The consultation document does not contain any particular question, policy or direction of travel that requires legislation to underpin or implement it. Efforts to strengthen the support that we provide for children will undergo incremental improvement over the next few years. The reform plan for unaccompanied asylum-seeking children is one part of that, and the Council of Europe convention is another. There will be others, and we must keep the spotlight constantly on the issue, so that any opportunity to improve care is taken up.

I was concerned about articles 10 and 13 of the convention, which provide the victim with assistance and protection. The Minister is clearly satisfied that the consultation paper will not conflict with those objectives, but why have the Government refused to lift the reservation on the UN convention on the rights of the child? That is about giving children protection. The Government keep saying that the convention might conflict with domestic legislation, but what domestic legislation? It would be marvellous if the Government took the lead on that convention.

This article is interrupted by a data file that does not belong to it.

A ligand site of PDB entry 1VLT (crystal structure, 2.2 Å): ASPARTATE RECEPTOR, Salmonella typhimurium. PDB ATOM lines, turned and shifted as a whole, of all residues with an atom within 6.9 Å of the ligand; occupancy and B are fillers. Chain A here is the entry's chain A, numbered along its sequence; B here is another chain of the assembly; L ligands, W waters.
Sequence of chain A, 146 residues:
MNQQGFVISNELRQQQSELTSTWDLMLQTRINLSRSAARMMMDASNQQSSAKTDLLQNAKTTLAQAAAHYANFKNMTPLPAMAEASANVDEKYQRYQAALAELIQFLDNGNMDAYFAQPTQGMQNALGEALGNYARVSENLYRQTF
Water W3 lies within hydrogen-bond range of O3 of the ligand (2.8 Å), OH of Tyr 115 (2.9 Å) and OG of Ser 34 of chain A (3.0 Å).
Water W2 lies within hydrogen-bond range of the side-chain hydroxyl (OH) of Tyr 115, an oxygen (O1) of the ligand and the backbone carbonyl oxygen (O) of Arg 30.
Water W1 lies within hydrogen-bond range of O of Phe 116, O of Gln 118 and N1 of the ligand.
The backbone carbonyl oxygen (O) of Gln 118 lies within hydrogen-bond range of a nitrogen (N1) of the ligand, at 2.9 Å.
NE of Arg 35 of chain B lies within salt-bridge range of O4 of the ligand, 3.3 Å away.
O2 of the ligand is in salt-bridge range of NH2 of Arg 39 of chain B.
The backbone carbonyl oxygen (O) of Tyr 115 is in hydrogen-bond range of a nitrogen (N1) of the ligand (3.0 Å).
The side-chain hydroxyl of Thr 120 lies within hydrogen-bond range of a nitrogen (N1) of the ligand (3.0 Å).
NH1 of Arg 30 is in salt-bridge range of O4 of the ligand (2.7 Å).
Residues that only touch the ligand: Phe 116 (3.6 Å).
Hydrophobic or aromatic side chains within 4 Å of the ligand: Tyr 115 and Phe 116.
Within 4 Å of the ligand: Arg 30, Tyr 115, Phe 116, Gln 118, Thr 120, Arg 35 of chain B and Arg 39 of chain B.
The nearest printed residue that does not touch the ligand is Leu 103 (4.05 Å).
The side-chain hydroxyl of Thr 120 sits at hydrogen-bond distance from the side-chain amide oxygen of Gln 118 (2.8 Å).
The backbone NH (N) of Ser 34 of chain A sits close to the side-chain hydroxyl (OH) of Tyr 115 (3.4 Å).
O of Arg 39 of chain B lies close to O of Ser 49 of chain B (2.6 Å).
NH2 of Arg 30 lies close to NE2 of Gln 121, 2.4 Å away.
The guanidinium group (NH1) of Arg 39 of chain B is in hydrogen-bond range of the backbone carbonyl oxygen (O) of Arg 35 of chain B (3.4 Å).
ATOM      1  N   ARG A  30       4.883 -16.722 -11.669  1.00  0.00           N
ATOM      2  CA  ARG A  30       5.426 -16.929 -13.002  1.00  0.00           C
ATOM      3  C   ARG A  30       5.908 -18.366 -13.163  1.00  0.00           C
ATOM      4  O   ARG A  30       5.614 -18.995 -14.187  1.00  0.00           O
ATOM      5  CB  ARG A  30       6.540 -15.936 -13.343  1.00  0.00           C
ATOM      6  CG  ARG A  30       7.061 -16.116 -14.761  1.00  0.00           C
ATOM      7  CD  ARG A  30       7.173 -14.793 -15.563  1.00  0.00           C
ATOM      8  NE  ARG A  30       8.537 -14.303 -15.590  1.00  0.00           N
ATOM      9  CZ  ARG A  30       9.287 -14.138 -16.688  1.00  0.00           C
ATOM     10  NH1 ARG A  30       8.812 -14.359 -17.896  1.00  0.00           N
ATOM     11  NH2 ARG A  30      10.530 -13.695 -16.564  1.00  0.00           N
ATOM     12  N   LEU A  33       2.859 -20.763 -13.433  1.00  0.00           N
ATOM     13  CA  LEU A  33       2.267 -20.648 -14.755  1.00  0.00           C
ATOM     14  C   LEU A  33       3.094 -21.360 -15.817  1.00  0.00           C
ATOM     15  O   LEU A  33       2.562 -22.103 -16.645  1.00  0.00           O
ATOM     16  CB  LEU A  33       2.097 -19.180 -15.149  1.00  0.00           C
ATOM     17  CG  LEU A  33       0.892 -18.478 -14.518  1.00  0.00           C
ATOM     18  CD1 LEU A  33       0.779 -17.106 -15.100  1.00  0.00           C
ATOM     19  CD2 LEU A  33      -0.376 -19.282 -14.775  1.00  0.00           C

I am grateful to the hon. Gentleman for that intervention, and I shall address that precise matter in my remarks on a later amendment. However, I shall first pick up some points made by the hon. Member for Ashford about biometric immigration documents. I have somewhat lost track of where he stands in the debates about Europe that often surface in his party, and I cannot remember whether he would be influenced by the fact that the European Commission is about to introduce requirements for biometric residence permits. I understand that from this week that requirement will apply to third-country national children aged six and over—something that may appeal to some in the Conservative party, although it may not cut much ice with others.